By Jim Bleyer
The li’l ole Polk County Museum of Art on Lakeland’s Florida Southern College campus brims with visitors.
The reason: a display of works by Belarus-born Marc Chagall (1887-1985), one of the world’s most pre-eminent modernists. The “Chagall: Stories into Dreams” smash lures residents from throughout the Southeast and tourists from all over, an assistant curator told Tampa Bay Beat.
The exhibition runs through Sunday, January 6, 2019.
Chagall’s name and reputation ranks second only to Picasso during the period of post-Impressionist cultural upheaval. The pair unarguably maintain the top two faces on the Mount Rushmore of 20th century artists. The only real discussion: who is worthy enough to be chiseled alongside them.
Modernism, in general, includes the activities and creations of thinkers who felt traditional forms of art, architecture, literature, religious faith, philosophy, social organization, activities of daily life, and sciences, were obsolete in light of the new economic, social, and political environment that emerged in a fully industrialized world.
The movement encouraged the re-examination of every aspect of existence, from commerce to philosophy, with the goal of finding that which was ‘holding back’ progress and replacing it with new ways of reaching the same end. Many focus on modernism as an aesthetic introspection.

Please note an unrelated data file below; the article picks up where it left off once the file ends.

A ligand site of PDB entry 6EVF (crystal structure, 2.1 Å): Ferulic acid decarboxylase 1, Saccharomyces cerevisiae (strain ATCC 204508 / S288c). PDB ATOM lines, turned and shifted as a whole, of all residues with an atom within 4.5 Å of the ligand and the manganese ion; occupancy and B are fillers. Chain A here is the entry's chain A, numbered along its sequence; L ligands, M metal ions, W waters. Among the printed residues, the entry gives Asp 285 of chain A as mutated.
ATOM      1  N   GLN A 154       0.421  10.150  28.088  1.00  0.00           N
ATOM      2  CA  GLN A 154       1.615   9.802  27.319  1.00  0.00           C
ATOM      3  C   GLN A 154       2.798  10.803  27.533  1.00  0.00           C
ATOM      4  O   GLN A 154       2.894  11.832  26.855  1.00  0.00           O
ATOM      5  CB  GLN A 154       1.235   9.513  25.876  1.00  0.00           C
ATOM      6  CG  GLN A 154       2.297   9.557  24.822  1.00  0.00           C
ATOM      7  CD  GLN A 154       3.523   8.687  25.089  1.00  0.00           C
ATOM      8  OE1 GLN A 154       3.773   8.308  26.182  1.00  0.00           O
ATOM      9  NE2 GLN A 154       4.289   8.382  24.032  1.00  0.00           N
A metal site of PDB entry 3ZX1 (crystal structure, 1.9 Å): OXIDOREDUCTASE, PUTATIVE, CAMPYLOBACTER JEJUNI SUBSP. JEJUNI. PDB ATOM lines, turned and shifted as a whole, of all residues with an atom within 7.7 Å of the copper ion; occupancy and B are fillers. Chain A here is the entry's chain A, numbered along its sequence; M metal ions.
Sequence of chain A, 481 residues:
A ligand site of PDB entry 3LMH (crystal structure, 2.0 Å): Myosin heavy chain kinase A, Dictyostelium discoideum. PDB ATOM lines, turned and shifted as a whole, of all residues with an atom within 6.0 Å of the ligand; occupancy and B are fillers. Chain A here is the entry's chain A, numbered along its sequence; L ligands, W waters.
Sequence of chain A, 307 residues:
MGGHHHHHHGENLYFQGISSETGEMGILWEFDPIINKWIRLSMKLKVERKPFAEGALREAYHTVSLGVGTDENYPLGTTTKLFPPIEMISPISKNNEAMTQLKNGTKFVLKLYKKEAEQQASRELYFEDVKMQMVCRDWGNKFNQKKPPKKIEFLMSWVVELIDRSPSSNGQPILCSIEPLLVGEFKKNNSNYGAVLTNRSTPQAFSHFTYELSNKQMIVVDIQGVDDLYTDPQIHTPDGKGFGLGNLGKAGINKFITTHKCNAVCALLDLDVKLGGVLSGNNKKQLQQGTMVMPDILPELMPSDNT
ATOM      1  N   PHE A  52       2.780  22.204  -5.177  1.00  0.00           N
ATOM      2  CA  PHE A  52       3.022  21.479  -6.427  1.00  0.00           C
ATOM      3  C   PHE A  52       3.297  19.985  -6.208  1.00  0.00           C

For the most part, modernists eschewed religious themes. Chagall was an exception. The eldest of nine children, Chagall’s parents were observant Hasidic Jews whose lives were defined by their faith.
Russia offered a predominantly hostile environment to its significant, visible Jewish population, a reality that Chagall understood as a child. Old Testament themes and a desire to document the Jewish experience in Tsarist Russia account for Chagall’s prolific output of religion-oriented art.
Besides the Chagall exhibit, the Polk has other surprises including works by Romaine Brooks, a Chagall contemporary who led a tempestuous life. Brooks was a lesbian who had to endure prejudices both professionally and personally.
Brooks was fortunate in that she inherited wealth and selling her paintings was not a priority. She purposefully did not become part of the many art movements that blossomed during her glory years preferring portraiture over Fauvism and Cubism. Her works are as multi-layered as her complex life.
There are also concurrent exhibitions by John Jacopelle and Cuban-American exiles at the Polk.
My only beef: the vibrant red wall used as a backdrop for many of the Chagall pieces. It’s too overpowering for what should be a member of the supporting cast, not a major player.
The exhibition is sponsored by Dorothy and Charles Jenkins, Jr. What the Jenkins family (Publix Supermarkets) has given to Polk County through generations cannot possibly be measured.
Polk Museum of Art at Florida Southern College
800 East Palmetto Street
Open Tuesday through Saturday, 10 a.m.-5 p.m.
Sunday 1-5 p.m.
Chagall exhibit runs through Jan. 6, 2019.
Admission is always free.